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Brighton Fringe 2011

The Big Bite-Size Banquet


Genre: Short Plays


The Brunswick


Low Down

New plays in a more experimental format from the Bite-Size stable, with plates of food and more than one performance space!


Bite-size deliver another new menu of short plays, this time accompanied by a mini banquet delivered up by waiters in formal attire. The stage is set, the audience sit cabaret style, the backs of our palms stamped (yeuch, I want a ticket). The lights go down.
It’s a near full house. But as the run develops they’ll need to work harder at delivering on their promise of an "immersive theatre" experience. Only in two of the scenes was there any truly immersive theatre at work.
Now, onto the plays themselves. This is where Bite-Size usually deliver, and deliver they do, right from the opening mime of Chris Cresswell.
The Rehearsal by Michael Kalenderian is first up. Set in a cafe. Anthony Reed is "people central", a relationship chameleon with an Iphone4, rehearsing what he plans to say. He plays it with just the right amount of tragicomic regret and a hint of Ricky Gervais. And thumbs up for where this was physically staged in the space, to the side, he was among us, and that worked a treat.
Second up is Peter Holland’s All Hail. And we turn our attention to the main stage. Andy Hutchinson needs to be louder, there’s an imbalance between him and the full-voiced Lisa Bereford. A light but engaging piece about bit parts and lead roles, about ego and insecurity. It will get better if they run it a bit more and it still felt a little too script-reliant. And the script itself was a little too forced. That said, the two actors give it plenty and pull it off.
Next up is Lucy Kaufman’s "Vintage" –  a piece about the traps of time and the walls we build around us to keep us safe that also brick us in. Here we are in a kind of frozen Hell and a surrealistic piece emerges that engages more as it progresses. Oh, and there’s strong character acting here. But we’re rather too lost in the traditional audience-stage format and the immersive, site-specific promise seems to have been temporarily abandoned.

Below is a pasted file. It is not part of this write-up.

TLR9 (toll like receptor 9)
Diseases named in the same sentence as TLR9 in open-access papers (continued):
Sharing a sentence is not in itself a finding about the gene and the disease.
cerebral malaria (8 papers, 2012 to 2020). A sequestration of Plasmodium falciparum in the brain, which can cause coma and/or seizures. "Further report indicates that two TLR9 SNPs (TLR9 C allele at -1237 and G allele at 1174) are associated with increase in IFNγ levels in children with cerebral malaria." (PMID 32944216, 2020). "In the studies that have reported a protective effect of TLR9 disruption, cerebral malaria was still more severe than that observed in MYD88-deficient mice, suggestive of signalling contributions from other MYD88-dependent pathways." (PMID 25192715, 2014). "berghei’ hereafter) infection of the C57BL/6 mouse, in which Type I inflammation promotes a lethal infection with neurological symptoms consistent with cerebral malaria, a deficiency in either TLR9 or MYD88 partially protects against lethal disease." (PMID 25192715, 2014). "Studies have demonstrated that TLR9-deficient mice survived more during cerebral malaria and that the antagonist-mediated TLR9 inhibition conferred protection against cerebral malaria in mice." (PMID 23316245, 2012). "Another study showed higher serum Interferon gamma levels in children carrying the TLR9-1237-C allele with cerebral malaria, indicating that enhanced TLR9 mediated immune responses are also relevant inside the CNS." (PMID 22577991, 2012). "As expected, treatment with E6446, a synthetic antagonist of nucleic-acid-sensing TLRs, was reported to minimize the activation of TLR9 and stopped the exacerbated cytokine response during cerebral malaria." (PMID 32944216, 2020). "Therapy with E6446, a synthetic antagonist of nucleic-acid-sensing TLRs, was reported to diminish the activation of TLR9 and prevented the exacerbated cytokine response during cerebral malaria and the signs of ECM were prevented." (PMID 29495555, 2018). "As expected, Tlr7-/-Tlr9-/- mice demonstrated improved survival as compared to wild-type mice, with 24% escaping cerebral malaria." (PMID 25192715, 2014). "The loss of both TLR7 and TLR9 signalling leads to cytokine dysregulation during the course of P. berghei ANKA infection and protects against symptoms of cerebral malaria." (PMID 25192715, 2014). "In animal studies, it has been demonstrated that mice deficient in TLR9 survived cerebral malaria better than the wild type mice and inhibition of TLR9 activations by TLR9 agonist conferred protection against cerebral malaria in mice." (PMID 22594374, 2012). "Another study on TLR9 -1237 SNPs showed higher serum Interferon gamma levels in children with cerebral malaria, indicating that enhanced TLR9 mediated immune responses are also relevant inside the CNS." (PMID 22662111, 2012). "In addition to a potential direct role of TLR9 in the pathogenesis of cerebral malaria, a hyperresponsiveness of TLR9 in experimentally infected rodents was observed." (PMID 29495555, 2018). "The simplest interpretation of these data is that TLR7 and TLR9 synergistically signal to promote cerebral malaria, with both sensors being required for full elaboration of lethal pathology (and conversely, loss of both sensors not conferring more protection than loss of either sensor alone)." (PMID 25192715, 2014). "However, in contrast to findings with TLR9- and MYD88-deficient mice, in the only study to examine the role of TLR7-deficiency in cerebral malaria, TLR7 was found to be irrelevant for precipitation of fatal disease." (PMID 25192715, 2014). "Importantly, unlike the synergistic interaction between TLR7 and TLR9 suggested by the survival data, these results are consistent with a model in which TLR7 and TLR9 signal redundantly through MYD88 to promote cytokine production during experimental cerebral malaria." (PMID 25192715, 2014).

Taking us to the interval is Suspicious Minds by David Bulmer. Stephanie Prince is always an intense and watchable talent. This is a fun little black comedy. Gary is dead from a freak accident. The tale unfolds. But now we are fully back into straight theatre mode. Why?
For the second half we are ushered up to the White Room. A white-dressed woman luxuriates in a leather armchair. The audience has been divided in two. It’s the night before a wedding…A high-octane piece, it works better as we are close to the action and feel involved in the scene.  This is one of the more successful immersive theatre pieces of the evening. Yet what doesn’t quite work is being immersed in a piece that becomes increasingly slapstick and silly.
We then transition into a red room, surrounding a coffin, are offered lush refreshments by mein host before being moved once more into a green room to witness an old Bite-Size favourite. No spoilers here but another black comedy, well and pacily delivered.
Back into the room with a coffin for the final piece, a dose of post-fatal honesty. This last piece really does make use of the site-specificity and our closeness to the action creates an affecting intimacy with the characters. Here the immersion is a virtue – intimate, affecting and well performed. This one is five star Bite-Size.
The pieces all feel authentically like short plays and I’m glad about that as some of the recent Bite-Size material has felt too sketch-like. But the humour in the short plays still leans a bit too much towards getting sketch-like laughs. Let the laughter in the plays come forth theatrically and less like sketch comedy. Then we’ll be in five star territory.
Criticisms aside, there’s still no one to touch the Bite-Sizers for short play collections, in Brighton, Edinburgh, or anywhere else for that matter. But this show makes some promises it has yet to fully deliver on. There is a banquet of plays, but the food isn’t a banquet. It is only in the second half that the site-specific intentions are successfully realised. And the transitions were clumsy and ill-defined. Not all of the pieces are as strong as each other, but the weakest is still pretty good, and well acted. An impressive debut and worthy experiment with some good intentions that do not reach the standards of Bite-Size’s more traditional format. But it’s highly recommended for the high quality acting and what it is trying to achieve. Well worth seeing.